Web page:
The PEN Ten: An Interview with Danez Smith
1. What was the first book or piece of writing that had a profound impact on you?
Game Pro Magazine. I couldn’t read worth a damn but my third grade teacher told me I could play the games better if I could read the articles. Video games, which I haven’t played in earnest for years, made me a reader. The first poem I ever loved was L.A. spoken word legend Shihan’s “This Type Love.” I didn’t know poems could have words that sounded like my words, that they could be funny, that they could be alive with the words and attitudes of today. Shihan was my first favorite poet, which thinking about it, maybe watching him so delighted on that episode of “Def Poetry” impressed upon me that poetry was big enough to hold not only my sorrow but indeed my joy and my play.
2. What does your creative process look like? How do you maintain momentum and remain inspired?
It never looks the same. If writing for the last 15 or so years has taught me anything, it’s that writing never gets easier or looks the same. You arrive to each poem, each era of yourself different than you did the last. I write when I feel called to language. When I haven’t felt called for a while, I show up anyway to see what happens. I used to write every day. Not anymore. I try to touch words, mine or others, every day. That’s often books and poems and interviews. Sometimes it’s writing, sometimes reading, sometimes editing, sometimes listening. As long as I am actively living in or alongside language, I think I am in process. Sometimes the task at hand is to live, to witness. Sometimes “the work” looks like getting the rest of your house in order so you can focus on the writing at hand. Sometimes “the work” is rest. It’s all about learning to pay attention to yourself, your own wants and needs, your own definitions of discipline and exploration. What I mean is: I don’t always have momentum. No one is always inspired. But I have invited words into my life. I pay them mind even when I feel stuff and grey, and even when I don’t have the time for words, I trust that they will forgive me when I return.
“If writing for the last 15 or so years has taught me anything, it’s that writing never gets easier or looks the same. You arrive to each poem, each era of yourself different than you did the last. I write when I feel called to language. When I haven’t felt called for a while, I show up anyway to see what happens.”
3. How can poets affect resistance movements?
Poetry is the drum in lieu of a drum. Poetry, when used the right way, can fuel the people leading the movement. Poetry brings more feet to the march, begs them to stomp harder. Poetry is food, water, and electricity for movements that don’t take these stanzas as casual buildings, but as safe houses for the people and thoughts that make movements happen.
4. What is your favorite bookstore, or library?
My favorite bookstore is Next Level Books in St. Paul. The poetry collection is no slack and if you got your money right there’s a deli around the corner that makes the BEST sandwiches in the entire world.
“Don’t let expectation or what you think will make you a ‘real writer’ get in the way of your curiosity or your strangest impulses.”
5. What is the last book you read? What are you reading next?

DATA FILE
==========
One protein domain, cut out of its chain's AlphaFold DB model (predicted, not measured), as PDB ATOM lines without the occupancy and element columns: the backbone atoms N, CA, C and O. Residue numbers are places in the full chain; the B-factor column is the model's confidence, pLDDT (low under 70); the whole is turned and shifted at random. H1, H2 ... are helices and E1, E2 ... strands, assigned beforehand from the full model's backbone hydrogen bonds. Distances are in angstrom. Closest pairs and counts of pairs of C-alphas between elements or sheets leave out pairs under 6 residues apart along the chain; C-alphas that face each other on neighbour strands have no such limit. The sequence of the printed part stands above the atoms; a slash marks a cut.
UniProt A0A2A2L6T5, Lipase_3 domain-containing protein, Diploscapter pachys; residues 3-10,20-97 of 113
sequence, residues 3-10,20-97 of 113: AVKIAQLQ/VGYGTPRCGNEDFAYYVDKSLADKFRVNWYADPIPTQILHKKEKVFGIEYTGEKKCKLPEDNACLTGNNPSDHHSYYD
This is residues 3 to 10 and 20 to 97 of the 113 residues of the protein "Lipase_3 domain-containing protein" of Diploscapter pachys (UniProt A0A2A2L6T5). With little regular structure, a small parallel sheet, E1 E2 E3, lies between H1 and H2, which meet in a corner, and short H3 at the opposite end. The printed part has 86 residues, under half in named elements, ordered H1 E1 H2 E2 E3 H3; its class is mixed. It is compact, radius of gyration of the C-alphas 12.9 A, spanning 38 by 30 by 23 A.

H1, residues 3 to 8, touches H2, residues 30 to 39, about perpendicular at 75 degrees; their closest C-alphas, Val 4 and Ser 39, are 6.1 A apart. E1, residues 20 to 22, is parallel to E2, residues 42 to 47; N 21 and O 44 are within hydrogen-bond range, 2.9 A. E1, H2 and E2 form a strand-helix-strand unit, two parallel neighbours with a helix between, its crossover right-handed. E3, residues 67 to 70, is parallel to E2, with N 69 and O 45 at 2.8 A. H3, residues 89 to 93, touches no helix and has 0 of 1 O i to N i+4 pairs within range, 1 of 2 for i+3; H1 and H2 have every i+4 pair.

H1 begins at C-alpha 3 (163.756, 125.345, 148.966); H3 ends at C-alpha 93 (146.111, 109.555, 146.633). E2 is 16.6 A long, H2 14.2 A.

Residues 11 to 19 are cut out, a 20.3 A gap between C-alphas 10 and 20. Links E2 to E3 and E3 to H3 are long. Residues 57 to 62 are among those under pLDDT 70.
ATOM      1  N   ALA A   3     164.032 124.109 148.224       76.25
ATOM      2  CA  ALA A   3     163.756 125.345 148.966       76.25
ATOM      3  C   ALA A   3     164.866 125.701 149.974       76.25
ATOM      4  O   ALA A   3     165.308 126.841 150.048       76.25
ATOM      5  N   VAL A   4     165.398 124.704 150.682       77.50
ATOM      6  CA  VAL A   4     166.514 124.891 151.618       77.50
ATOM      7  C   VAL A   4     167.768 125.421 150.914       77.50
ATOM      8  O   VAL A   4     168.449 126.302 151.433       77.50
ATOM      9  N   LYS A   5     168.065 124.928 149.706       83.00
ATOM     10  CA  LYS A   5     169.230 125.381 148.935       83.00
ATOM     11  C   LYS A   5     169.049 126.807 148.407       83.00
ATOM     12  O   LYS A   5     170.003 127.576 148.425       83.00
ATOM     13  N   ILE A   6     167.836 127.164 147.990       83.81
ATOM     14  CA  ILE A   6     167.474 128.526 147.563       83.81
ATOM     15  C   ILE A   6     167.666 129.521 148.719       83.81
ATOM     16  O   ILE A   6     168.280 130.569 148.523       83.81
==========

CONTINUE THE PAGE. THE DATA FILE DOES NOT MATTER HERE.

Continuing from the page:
Last book: Rick Barot’s new The Galleons, which is a MUST READ this year.
Next Book: Very late to the party, but Children of Blood and Bone is sitting next to me right now waiting to get ate up.
6. What is the most daring thing you’ve ever put into words? Have you ever written something you wish you could take back?
The poem “waiting for you to die so i can be myself” wrecked me for a few years before it settled into its published form. Admitting there was relief waiting on the other side of grief was a grief itself. And of course I’ve written things I wanted to take back, I just didn’t publish them. Not everything I write is meant for the public and if I’m ever the smallest bit hesitant about a poem, I’d rather sit on it until I’m sure it’s an utterance I want to vibrate in the world than regret it later for the sake of a line on the CV.
7. What advice do you have for young poets?
Don’t let expectation or what you think will make you a “real writer” get in the way of your curiosity or your strangest impulses.
“The idea that there is only one kind of poet or one kind of poetry worth listening to is long dead. The room is so much more lively and awe-inducing the more folks arrive bringing themselves and their people to the table.”
8. Which poets working today are you most excited by?
Justin Phillip Reed, Safia Elhillo, J. Jennifer Espinoza, and Franny Choi are my favorite writers around my age. I think their poems feel at once intensely familiar as well as from a future I can only hope time is bending us towards. Each has a fierce, intelligent poetics that never forget the people waiting to be freed by them on their ways to a skilled, genius flex.
9. Why do you think people need stories?
Because we need to prove that we exist.
10. What excites you most about the literary moment you are writing and creating in?
The idea that there is only one kind of poet or one kind of poetry worth listening to is long dead. The room is so much more lively and awe-inducing the more folks arrive bringing themselves and their people to the table.
Danez Smith is the author of Homie; Don’t Call Us Dead, winner of the Forward Prize for Best Collection and a finalist for the National Book Award; and [insert] boy, winner of the Kate Tufts Discovery Award. They live in Minneapolis.